Iran-Backed Militia Claims Attack on 'Enemy' Drone as Its I... - Jean Pierre Bansard - Advertisement & Marketing Agency.
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Iran-Backed Militia Claims Attack on ‘Enemy’ Drone as Its I…

Iran-Backed Militia Claims Attack on ‘Enemy’ Drone as Its I…


 

 

An Iran-backed militia in Iraq announced late Thursday that it attempted to “repel an enemy spy drone” over one of its bases in Baghdad before the aircraft “aborted its mission” and withdrew. 

Iraq’s Popular Mobilization Forces (PMF) reported in a Twitter post that its 12th Brigade an alias of the Harakat al-Nujaba (HAN) militia spotted and shot at the spy craft, using the hashtags “Prepared to Respond” and “No Place For Your Birds.” HAN, however, reported that the drone was shot down.

The news comes in light of a New York Times report that Israel carried out one of the recent airstrikes against weapon depots of Iran-backed militias that could further complicate relations between the United States and Iraq.




Farsi-language Tweet by Harakat al-Nujaba: “The 12th brigade made up of warriors of Harakat al-Nujaba shot down an unidentified UAV that was flying over its barracks around Baghdad.”

HAN and its leader Akram ‘Abbas al-Kabi were sanctioned by the U.S. State Department on March 5 for their close ties to, and support of, Hizballah and Iran’s Islamic Revolutionary Guard Corps. A number of HAN brigades, which were operating in Syria, were also identified the same day by the U.S. Treasury Department as aliases of the group.

The sanctions were imposed amid rising tensions between the U.S. and Iran, — with Iraq caught in the middle of the conflict. Washington is committed to “isolate and deny funding to the Iranian regime’s terrorist proxies,” the U.S. State Department said in March. Secretary of State Mike Pompeo spoke in June with Iraqi Prime Minister Adil Abd al-Mahdi, thanking him for Iraq’s efforts to counter Iran-backed militias, according to a State Department readout. A HAN leader said Aug. 6 that the group would overthrow any government in Baghdad that opposes Iran within weeks.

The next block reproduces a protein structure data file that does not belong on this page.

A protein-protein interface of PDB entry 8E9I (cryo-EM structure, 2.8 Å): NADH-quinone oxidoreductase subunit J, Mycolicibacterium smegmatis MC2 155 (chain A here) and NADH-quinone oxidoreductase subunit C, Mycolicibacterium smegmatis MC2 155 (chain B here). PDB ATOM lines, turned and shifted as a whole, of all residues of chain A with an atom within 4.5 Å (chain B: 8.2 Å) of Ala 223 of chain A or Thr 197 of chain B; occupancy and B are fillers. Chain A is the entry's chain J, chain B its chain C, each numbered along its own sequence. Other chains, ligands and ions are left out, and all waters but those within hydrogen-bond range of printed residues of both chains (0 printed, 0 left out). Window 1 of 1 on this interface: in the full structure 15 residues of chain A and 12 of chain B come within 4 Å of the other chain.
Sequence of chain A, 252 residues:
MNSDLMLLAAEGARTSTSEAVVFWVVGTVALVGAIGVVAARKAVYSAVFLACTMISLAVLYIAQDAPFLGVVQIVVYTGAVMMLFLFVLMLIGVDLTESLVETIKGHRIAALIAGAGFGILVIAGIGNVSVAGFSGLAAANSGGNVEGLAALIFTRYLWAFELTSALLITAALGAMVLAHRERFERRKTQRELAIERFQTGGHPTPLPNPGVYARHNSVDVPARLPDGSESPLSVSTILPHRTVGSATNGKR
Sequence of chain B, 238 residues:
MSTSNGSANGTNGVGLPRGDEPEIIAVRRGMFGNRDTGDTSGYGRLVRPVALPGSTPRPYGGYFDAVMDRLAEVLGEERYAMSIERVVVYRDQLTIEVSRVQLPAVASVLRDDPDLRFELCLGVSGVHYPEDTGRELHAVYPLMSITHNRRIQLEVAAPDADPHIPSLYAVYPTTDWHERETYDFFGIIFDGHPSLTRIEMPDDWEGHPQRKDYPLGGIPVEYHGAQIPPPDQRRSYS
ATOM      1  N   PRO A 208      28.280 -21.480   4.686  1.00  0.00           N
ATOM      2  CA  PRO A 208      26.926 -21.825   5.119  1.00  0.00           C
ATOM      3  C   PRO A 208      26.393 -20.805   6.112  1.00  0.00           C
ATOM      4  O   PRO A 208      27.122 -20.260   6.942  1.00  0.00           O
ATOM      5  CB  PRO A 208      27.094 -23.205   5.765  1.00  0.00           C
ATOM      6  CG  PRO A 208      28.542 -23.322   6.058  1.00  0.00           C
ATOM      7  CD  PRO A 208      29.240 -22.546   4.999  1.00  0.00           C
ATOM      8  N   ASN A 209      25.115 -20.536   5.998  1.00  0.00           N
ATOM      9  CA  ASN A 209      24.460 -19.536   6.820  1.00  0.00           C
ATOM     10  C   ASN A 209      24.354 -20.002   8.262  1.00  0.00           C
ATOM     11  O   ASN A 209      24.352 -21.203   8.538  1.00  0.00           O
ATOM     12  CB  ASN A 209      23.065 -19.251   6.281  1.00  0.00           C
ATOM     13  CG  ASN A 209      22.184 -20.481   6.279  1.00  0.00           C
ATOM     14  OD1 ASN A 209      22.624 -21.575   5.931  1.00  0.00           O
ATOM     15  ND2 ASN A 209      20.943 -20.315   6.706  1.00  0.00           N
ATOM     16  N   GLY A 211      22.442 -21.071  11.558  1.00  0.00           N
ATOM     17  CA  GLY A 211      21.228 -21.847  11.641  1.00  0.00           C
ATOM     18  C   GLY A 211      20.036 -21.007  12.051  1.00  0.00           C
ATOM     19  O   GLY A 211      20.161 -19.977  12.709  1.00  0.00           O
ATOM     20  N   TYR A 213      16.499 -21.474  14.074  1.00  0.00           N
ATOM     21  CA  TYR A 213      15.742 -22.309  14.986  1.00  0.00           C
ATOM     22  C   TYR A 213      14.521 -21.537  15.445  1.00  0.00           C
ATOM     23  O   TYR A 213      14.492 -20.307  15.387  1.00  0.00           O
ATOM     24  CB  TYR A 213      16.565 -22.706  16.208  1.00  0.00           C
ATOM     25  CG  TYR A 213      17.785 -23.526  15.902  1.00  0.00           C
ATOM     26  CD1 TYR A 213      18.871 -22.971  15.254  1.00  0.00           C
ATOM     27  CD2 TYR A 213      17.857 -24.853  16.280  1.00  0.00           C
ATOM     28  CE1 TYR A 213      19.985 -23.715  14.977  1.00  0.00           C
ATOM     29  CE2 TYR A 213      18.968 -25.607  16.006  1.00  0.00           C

HAN, founded in 2013, was launched to defend Shia shrines and holy places, especially in Syria and Iraq, according to its website. The group is also a “delegated organization” in the Iraqi government’s PMF, an umbrella group of militias, according to the PMF website. Some Iraqi groups under the PMF have failed to comply with a July 31 deadline from Iraqi Prime Minister Mahdi, who decreed that the militias must fully integrate into the Iraqi military.

Al-Kabi was also sanctioned by the U.S. Department of the Treasury in 2008 for leading attacks against the Iraqi government and coalition forces. Kharon profiled HAN in March.

 

FROM THE BATTLEFIELD TO THE MEDIA

Over the last two years, HAN expanded its focus in Iraq by establishing charitable institutions and media outlets in the country. In early 2018, HAN established the ‘Umme Abiha Education Institute, an academy that provides “advanced military training” and Islamic teaching, according to a report by the militia.




Harakat al-Nujaba cartoon on the U.S. designation of the militia and its leader (Source: HAN’s Center for Relations and Media Affairs)

HAN launched a charity in Iraq in April 2018, named the Marabat al-Nujaba Foundation for the Support of Martyrs’ Families. Led by HAN public relations official Arkan al-Kabi, it focuses on providing services to orphans and families of the martyrs of the PMF.

In addition to its charitable foundations, HAN has developed a media infrastructure to promote the group’s messaging throughout Iraq and the region, using the networks to speak out on regional political issues, including the recent rise in tensions between the U.S. and Iran. 





HAN runs a satellite channel out of Iraq, in addition to websites and social media accounts catering to Iraqi citizens. HAN controls al-Nujaba TV, which was identified by the Treasury as an alias of the group. Iranian government funds played a role in the creation of the station, according to a 2017 Reuters report. Kharon profiled al-Nujaba TV in a January report on Iran’s influence campaigns abroad.

Bashar Saad Abdul Redha al-Saadi is a manager at al-Nujaba TV, according to a social media profile associated with him. Al-Saadi is also a staff member of HAN’s War Media department which Akram al-Kabi described as the “institutionalization of the Resistance Culture.” 

Al-Saadi was also a manager at two other Iraq-based media entities, al-Farqadain TV and Al-Khaleej Cultural Company, according to information distributed by both organizations. Al-Farqadain TV in 2017 won an award “in a ceremony honoring the channels that support the PMF,” according to al-Saadi’s social media profile. Several people are employees of both al-Farqadain TV and HAN’s War Media Department, Kharon found, based on the social media profiles of the individuals.

HAN in late May commemorated World Quds Day by releasing a music video, marking the latest expansion of the sanctioned Iran-backed Iraqi militia’s activities beyond the battlefield.

The holiday, created by Iran and held at the end of Ramadan in solidarity with the Palestinian cause, is celebrated across the Arab world. HAN’s video, titled “Latitude 32” (the geographic coordinates of Tel Aviv), features a reenactment of a battle in which HAN defeats the Islamic State of Iraq and al-Sham (ISIS) and then takes control of the Golan Heights, according to HAN’s Farsi-language website.




Poster (left) for HAN’s music video ‘Latitude 32’ (right), released on May 31, 2019, for World Quds Day…

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